The other argument: I rather buy a car for 20k$ instrad of 50, and whack the 30 into an off-grid system.
    I admit: it requires a more radical mind 🙂

  4. TweedCAN 4 years ago

    There are 146,000 households in NSW who already have solar panels but lose their fixed feed in tariff this December. For a typical household, power bills will go up by $1000/year so the economics of batteries look pretty attractive and the group is big enough to make a real impact on the market.

  5. AnumakondaJagadeesh 3 years ago

    The challenge for wider use of Renewables is storage. Now that PV cost has come down considerably(the quality of solar panels in developing countries questionable) in India there is mad rush to go for solar PV. There is the world’s largest Solar PV Park in the world 1000 MW at a cost of Rs 7000 Crore(1 US $ = about Rs 65 ; 1 Crore= 10 million) in Kurnool, Andhra Pradesh the panels were blown away in normal rain and gale within inauguration of a Month. In US the solar panels are designed to have survival wind speed of 145 miles/hour(about 233 km/hr). Another problem is dust in Rajasthan desert and water availability to clean the solar panels. There is LOO(Sand particles) which travel at terrific speed even up to Delhi. Did anybody studied the effect of fast travelling LOO on the smooth surface of Solar Panels? The solar panels life is about 25 years. Loo may create dips on the solar panels which may lower the efficiency.

    In Andhra Pradesh TESLA storage system will be promoted according to official sources. While one appreciates this, if storage besides efficiency increase(solar PV efficiency is poor) is needed ,the Government of India and State Governments can promote Concentrated Solar Power(CSP).TESLA Solar Battery system is very expensive that too for Developing countries.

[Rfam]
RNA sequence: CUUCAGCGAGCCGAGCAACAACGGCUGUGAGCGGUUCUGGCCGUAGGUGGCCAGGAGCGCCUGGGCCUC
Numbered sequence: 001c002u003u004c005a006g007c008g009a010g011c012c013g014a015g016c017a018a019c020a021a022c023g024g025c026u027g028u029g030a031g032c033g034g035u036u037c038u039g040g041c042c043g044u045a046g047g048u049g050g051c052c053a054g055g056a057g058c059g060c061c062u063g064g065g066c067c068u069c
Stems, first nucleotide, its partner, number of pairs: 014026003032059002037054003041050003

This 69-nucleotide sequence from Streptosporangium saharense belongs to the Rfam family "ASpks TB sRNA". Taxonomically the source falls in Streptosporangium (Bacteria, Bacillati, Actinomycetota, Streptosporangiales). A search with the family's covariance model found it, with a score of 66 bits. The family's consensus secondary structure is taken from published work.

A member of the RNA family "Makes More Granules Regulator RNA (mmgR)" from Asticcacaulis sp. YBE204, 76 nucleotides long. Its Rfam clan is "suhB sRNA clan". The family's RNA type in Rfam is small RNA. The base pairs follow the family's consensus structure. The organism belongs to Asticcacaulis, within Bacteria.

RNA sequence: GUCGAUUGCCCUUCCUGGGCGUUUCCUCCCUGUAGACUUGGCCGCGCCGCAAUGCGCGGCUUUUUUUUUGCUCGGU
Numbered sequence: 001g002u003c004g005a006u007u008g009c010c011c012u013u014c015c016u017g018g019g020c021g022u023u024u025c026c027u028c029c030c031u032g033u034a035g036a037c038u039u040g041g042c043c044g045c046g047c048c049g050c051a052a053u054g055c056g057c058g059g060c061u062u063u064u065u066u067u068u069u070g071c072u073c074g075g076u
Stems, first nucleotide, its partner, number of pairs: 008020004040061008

One of the points, which could be seen as an advantage for the CSP system, is possibly of heat storage. In power plant projects, supplying power during the peak time is a critical and challenging point. Currently in PV systems, electrical storage is not feasible, so they usually can only cover the daytime demand. However, the CSP System provides the ability to incorporate simple, efficient, and cost-effective thermal energy storage by virtue of converting sunlight to heat as an intermediate step to generating electricity during the peak time. Thermal energy storage for use in CSP systems is achievable by different technologies. It could be one of sensible heat storage, latent heat storage using phase change materials (PCMs) or thermochemical storage. The possibility of heat storage in CSP plants categorises this system among “Dispatchable generation” technologies.

    The mass-manufacture of PV system and government subsidy schemes have resulted in the development of low cost high-efficiency multifunction cells. For CSP systems, the cost of mirrors, vacuum receiver, lenses, support structure, high-efficiency heat transfer fluid and turbine have affected the initial and operational costs of the CSP project significantly and a result uncompetitive in most scenarios. In the most optimistic scenarios, CSP systems could supply around 10 % of global electricity.

    Also in India only big industries are setting up Renewable Energy Projects in India. Solar Co-operatives on the lines of those in US and Wind Farm Co-operatives in Europe will make Renewable Energy Projects in India mass based.

    Also Roof top solar and wind hybrid systems make sense in India as rising buildings Apartment culture is growing.

    Dr.A.Jagadeesh Nellore(AP)

    Renewable Energy Expert

    Recipient

    Margaret Nobel Foundation Seattle Award in Energy Technology.